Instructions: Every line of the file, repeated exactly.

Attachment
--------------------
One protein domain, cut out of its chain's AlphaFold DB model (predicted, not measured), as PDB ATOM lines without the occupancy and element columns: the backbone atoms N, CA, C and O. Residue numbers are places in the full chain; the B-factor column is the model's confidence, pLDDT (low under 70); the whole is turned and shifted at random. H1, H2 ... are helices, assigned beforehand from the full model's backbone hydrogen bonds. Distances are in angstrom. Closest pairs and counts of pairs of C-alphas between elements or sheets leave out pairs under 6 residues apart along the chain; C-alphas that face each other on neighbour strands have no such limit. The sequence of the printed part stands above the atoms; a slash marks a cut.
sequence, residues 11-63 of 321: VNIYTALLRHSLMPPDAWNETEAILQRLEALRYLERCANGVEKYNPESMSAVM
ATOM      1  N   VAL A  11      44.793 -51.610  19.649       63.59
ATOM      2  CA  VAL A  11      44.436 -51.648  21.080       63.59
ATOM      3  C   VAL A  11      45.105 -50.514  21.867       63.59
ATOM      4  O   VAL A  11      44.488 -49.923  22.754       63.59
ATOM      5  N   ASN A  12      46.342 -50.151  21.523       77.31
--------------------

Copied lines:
One protein domain, cut out of its chain's AlphaFold DB model (predicted, not measured), as PDB ATOM lines without the occupancy and element columns: the backbone atoms N, CA, C and O. Residue numbers are places in the full chain; the B-factor column is the model's confidence, pLDDT (low under 70); the whole is turned and shifted at random. H1, H2 ... are helices, assigned beforehand from the full model's backbone hydrogen bonds. Distances are in angstrom. Closest pairs and counts of pairs of C-alphas between elements or sheets leave out pairs under 6 residues apart along the chain; C-alphas that face each other on neighbour strands have no such limit. The sequence of the printed part stands above the atoms; a slash marks a cut.
sequence, residues 11-63 of 321: VNIYTALLRHSLMPPDAWNETEAILQRLEALRYLERCANGVEKYNPESMSAVM
ATOM      1  N   VAL A  11      44.793 -51.610  19.649       63.59
ATOM      2  CA  VAL A  11      44.436 -51.648  21.080       63.59
ATOM      3  C   VAL A  11      45.105 -50.514  21.867       63.59
ATOM      4  O   VAL A  11      44.488 -49.923  22.754       63.59
ATOM      5  N   ASN A  12      46.342 -50.151  21.523       77.31